The most important scientific report ever? Probably.
BY JOHN LANG
The IPCC’s Special Report on 1.5°C — which drops tomorrow — is not called special for nothing. Some forecasts have us exceeding Earth’s budget for preventing 1.5°C of warming (relative to our pre-industrial era) in as little as three more years. In fact, that’s one of the reasons why former Executive Secretary of the UNFCCC, Christiana Figueres, wrote a paper last year titled exactly that: Three years to safeguard our climate. It can also be put down as the reason why people in the climate space appear a little exasperated when they try to articulate the speed at which the transition to a low-carbon economy has got to take place.
The immensity of the IPCC undertaking
The IPCC is an organisation made up of an extraordinary kaleidoscope of individuals. From every corner of the globe, these scientists volunteer hundreds of hours of their time to assess the degree and extent of our changing climate. They do this for the benefit of us humans. They also do it for the benefit of our future prosperity. And what they say this week has to be taken seriously by every policymaker on the face of the planet. Of course, it will be taken seriously by those already urgently trying to recruit the indifferent to this cause. But for the vast majority — including the Donald, including Australia, including the willingly blind — it will merely register as just another “According to a new report by the bla bla bla…”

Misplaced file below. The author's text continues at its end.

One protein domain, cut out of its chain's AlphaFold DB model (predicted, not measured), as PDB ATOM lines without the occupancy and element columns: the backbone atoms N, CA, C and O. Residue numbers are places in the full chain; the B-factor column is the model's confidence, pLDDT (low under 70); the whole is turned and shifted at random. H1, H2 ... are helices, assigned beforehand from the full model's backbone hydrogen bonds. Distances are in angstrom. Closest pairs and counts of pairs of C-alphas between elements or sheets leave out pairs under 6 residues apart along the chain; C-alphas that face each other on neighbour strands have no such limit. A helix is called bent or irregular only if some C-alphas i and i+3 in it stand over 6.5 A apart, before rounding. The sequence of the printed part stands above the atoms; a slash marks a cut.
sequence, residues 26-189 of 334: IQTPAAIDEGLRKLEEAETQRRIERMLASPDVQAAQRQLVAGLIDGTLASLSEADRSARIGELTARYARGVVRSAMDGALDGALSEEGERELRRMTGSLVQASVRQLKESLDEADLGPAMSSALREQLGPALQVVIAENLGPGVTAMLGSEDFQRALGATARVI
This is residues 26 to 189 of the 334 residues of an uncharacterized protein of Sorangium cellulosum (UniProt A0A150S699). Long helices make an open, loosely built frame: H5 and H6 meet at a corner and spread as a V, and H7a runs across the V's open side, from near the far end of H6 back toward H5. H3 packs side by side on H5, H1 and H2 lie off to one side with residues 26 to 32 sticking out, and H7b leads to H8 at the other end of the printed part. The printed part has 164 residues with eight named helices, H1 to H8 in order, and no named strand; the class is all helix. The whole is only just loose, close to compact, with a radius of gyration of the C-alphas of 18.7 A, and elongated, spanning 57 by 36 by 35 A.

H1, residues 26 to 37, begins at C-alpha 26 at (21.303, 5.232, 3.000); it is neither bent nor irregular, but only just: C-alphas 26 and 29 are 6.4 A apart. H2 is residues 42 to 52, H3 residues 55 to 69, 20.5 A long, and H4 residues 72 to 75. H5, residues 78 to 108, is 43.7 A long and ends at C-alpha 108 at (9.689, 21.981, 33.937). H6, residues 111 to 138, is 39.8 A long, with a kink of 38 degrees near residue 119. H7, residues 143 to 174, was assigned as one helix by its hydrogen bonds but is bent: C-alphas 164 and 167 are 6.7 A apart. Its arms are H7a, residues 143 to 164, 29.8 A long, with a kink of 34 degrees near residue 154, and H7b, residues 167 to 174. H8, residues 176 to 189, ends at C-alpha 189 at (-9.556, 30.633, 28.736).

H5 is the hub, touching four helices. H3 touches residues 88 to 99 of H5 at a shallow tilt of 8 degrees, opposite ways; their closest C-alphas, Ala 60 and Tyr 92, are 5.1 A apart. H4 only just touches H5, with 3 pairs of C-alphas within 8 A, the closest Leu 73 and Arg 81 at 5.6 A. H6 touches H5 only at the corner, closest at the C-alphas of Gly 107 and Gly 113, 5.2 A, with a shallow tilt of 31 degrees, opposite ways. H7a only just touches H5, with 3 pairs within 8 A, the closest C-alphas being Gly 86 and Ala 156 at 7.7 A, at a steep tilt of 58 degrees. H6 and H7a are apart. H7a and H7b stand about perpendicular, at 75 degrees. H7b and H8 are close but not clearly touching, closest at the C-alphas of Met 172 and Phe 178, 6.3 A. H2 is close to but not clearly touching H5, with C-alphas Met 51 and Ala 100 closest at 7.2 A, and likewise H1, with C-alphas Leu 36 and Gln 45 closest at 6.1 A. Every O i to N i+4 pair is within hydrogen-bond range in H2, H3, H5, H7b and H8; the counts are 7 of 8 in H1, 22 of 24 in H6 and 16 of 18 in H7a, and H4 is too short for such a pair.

But this one really is different — so it’s important we talk about it in those terms. Once the report becomes publicly available, I will follow up on the above with a similar infographic detailing the (sobering) verdict. Until then, it’d be great to counter the “spiral of silence” that surrounds climate change and get word out about how important this one truly is.
Note: The carbon budget used for this Carbon Brief video was based on estimates made in the IPCC’s fifth assessment report. The IPCC has raised the budget for a 66% chance of avoiding 1.5°C to 10 years of current emissions. Similarly, the budget for a 50/50 chance of exceeding 1.5°C has increased to 14 years of current emissions.